Many years following Sandra Gilbert and Susan Gubar’s focus within nineteenth century literature, their theory of the “Anxiety of Authorship” is still extremely relevant in the twentieth century in consideration of Sylvia Plath’s body of work, especially her poems about motherhood. Gilbert and Gubar’s critical article responds to Harold Bloom’s “Anxiety of Influence,” or theory that when male writers pick up the pen, they experience an anxiety that drives them to write distinctly differently from their forefathers. Gilbert and Gubar present the “Anxiety of Authorship,” explaining the anxiety female writers experience when writing because of the lack of foremothers to respond to in the literary canon. Gilbert and Gubar assert that women writers’ “matrilineal heritage of literary strength” or their “female power” has been suppressed, hidden, or “kept from them by patriarchal poetics” (59). The struggle then, for women writers, is in finding a voice that does not shake amongst the long line of male authorship. With a missing or forgotten female literary history, how can female authors write outside of the patriarchal pen without a mother to guide them? How can female writers situate themselves in a literary tradition in which their mother is imaginary or lost to obscurity?
Sylvia Plath combats the anxiety of authorship with a voice that is distinctly female, writing about distinctly female experiences in her poems about motherhood. Overwhelmed by the anxiety of authorship and the anxiety of motherhood, she fears losing her sense of self, her autonomy, and her voice. Despite these anxieties of creation, Plath picks up the pen and outlines an often contradictory motherhood. With limited literary role models, Plath is not only crafting what it means to be a mother for herself, but for literary posterity. She attempts the pen with an internal anxiety or crisis, confronting her own emotions concerning her role as a mother, and also displays an external anxiety or crisis by constructing motherhood from a woman’s perspective—a vantage point that has been largely left out of our patriarchal literary memory. Plath is building a new societal construction of motherhood through her poetry that is informed by her own subjective experiences with maternity and her body. In writing these maternity poems in a confessional voice, Plath thus becomes a literary mother for other female writers in the future to look up to as a guiding mentor.
In two poems about motherhood, “Morning Song” and “Barren Woman,” we see an underlying tension between the external, or societal duty of a woman to have children, and the internal, or subjective experience of Plath’s own conflicted feelings towards motherhood. By crafting an External Crisis of Motherhood through figurative language, Plath is able to challenge conventional gender roles for women in a more removed manner by stepping away from her own singular experience and acknowledging a shared experience of societal pressure and pain of women at large. Plath’s frequently confessional poetry belongs to a subjective, personal ‘I’ interiority that creates the Internal Crisis of Motherhood. While this internal crisis deals with the private, Plath births it into her poems, bringing it into the public sphere to be read by the masses. This purging of emotional concerns upon the page such as her desire for children, disdain for children, worries of barrenness, frustration at her reproductive body, and fear of reduction to mother or housewife is what keeps her poems honest, interesting, human, and undoubtedly in the voice of Plath. The Internal Crisis is an emotional construction and confrontation of maternity formed through Plath’s own experiences in which the personal or private body becomes political or public.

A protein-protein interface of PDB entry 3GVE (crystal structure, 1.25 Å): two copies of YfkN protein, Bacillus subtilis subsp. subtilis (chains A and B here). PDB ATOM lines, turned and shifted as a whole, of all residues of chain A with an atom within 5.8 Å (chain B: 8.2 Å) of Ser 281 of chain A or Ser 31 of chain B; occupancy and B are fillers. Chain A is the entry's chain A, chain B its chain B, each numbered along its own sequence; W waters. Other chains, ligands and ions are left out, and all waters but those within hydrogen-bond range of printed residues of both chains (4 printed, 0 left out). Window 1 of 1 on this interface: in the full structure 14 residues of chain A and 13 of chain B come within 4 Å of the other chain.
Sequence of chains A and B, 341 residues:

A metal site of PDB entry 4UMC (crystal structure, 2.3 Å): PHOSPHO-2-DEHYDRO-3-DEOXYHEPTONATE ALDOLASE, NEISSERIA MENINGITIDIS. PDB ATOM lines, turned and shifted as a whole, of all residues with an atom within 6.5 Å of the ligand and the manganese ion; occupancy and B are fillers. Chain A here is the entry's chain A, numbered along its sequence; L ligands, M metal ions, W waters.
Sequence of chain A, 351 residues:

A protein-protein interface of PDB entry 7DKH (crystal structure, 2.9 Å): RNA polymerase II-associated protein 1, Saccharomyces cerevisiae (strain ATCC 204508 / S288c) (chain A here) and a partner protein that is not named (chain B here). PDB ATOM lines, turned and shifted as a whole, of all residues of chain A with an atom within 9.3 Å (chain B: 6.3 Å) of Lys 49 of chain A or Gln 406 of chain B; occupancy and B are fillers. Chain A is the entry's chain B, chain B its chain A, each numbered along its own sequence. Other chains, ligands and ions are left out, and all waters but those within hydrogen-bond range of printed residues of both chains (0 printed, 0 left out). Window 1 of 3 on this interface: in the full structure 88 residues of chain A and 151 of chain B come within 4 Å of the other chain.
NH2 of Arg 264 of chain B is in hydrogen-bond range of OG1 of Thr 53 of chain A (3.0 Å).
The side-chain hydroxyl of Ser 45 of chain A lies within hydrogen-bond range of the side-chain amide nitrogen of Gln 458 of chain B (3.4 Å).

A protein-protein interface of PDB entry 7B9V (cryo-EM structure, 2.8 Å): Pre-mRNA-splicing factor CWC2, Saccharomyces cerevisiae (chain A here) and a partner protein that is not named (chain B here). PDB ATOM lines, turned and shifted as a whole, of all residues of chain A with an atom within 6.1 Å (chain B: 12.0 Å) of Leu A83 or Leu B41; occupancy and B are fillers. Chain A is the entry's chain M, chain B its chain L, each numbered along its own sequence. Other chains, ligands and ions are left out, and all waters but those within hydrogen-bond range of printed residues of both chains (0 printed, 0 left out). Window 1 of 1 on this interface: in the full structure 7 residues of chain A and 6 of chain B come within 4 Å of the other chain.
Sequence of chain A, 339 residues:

Plath’s ambivalence towards motherhood is frequently expressed in her journals: “For a woman to be deprived of the Great Experience her body is formed to partake of, to nourish, is a great and wasting death” (Davey 20). Clearly, Plath has a great desire to be a vessel for children and expresses anger and disappointment in her own body when she experiences a miscarriage: “I have come, with great pain and effort, to the point where my desires and emotions and thoughts center around what the normal woman’s center around, and what do I find? Barrenness” (Davey 21). Plath is deeply affected by what is considered normative for women within the sociological and psychological context. Culturally, it is considered normal for a woman to be a mother and therefore, desire motherhood. Her life is then defined by that experience–by what Plath describes as that ‘Great Experience,’ of being a mother. Plath’s use of the phrase ‘wasting death’ is troubling in terms of contemporary feminism because it insinuates overtly that a woman’s body is merely a vessel meant to bring life into the world, and without this experience, her life and body are wastes of existence and space. In “Morning Song,” Plath constructs a motherhood that is not exactly a “Great Experience,” but a disjointed reconciliation of what motherhood is—a destabilization of the m/other identity. In her poem, “Barren Woman,” Plath uses extended metaphor to discuss her aggravation at her own body and confront larger societal expectations of women as mothers.